The poems soften as we move into the fourth section despite the fact that the last poem takes place in an apocalyptic future. It presents horrors of rising seas and humans’ hair all falling out, even as it describes incredible beauty: “We did not expect the light to break / into prism,” and “Our skins struggled into iridescence.” The poem’s title, “Reprieve,” suggests a consolation to ease the suffering, and that beauty is echoed in its last lines, a vision of life where we are finally, in the end, brought together: “when every child born is ours…”
Personally, I find more consolation in the poem third from last, “If I Give You a Last Lesson.” The speaker, both an adult child and the parent of a young adult, gives instructions for when the speaker nears the end of her life, telling her child “How to watch me go … How to stand here alone when I am gone…” Lines conjure danger and protection, exhortations to remember her instructions “How to jump when an enemy,” and “How to live with the hurt of being human… “ Yet these are also tempered by tender instructions: “How to yearn for blue shores,” and that you must “demand real love / from anyone you give your sweetest self.”The repetition of “how” echoes the first poem in the book. The conclusion offers a last moment in life, a last lesson that we would all be lucky to have. This is where I needed to land in this volume, and where my heart finds solace, even in grief.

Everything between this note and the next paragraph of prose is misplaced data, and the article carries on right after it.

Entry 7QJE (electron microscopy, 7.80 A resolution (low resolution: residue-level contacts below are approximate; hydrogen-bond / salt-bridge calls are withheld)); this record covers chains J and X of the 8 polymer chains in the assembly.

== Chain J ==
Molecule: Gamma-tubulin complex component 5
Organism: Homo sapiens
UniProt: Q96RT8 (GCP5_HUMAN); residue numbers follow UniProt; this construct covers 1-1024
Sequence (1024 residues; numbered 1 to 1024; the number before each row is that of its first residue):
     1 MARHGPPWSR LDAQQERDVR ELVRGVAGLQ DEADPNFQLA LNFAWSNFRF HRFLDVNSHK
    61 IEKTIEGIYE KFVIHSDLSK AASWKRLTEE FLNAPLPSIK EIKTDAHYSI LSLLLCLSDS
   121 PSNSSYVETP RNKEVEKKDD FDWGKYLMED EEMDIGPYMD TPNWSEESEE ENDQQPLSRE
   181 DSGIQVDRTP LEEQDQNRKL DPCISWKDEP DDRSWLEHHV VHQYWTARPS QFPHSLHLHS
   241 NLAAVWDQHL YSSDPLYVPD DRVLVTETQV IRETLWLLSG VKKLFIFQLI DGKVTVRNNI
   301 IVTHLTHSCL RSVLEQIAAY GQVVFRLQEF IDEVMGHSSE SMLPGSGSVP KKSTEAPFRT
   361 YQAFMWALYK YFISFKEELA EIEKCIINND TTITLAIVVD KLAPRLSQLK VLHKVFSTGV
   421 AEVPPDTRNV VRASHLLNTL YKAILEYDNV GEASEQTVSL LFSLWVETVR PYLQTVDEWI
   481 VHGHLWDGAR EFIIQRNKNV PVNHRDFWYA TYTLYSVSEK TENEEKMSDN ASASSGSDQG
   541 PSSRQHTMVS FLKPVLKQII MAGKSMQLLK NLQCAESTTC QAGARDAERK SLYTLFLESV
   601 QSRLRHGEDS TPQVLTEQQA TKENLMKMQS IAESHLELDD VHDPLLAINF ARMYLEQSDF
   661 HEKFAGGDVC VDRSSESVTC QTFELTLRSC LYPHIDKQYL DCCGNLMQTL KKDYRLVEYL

In a reading and conversation at the University of Minnesota on Feb. 6, 2023, Erdrich responded to a question about power imbalances, injustice, and how we use writing to express those issues: “In this book I fought back from giving up. I was looking for stories about narcissism and oppression: was there a secret, a subtext, to getting through it, to surviving? I don’t answer the question, but I look for possibility, moving forward with a shield in front of you.” For me, this book becomes part of my shield, a protection as I move forward into the world we have made, vulnerable, maybe doomed, but moving forward all the same.
Karen M. Poremski (she/hers) taught American literature classes as an Associate Professor of English before retiring; her scholarly work, appearing in Studies in American Indian Literatures and Transmotion, explored the ways Native poets depict the complex relationships between Native people and the objects in museums. She lives between the Olentangy and Scioto Rivers and enjoys knitting while watching British mysteries with her cats (three) and spouse (one).Her Twitter handle is @profkarenpski.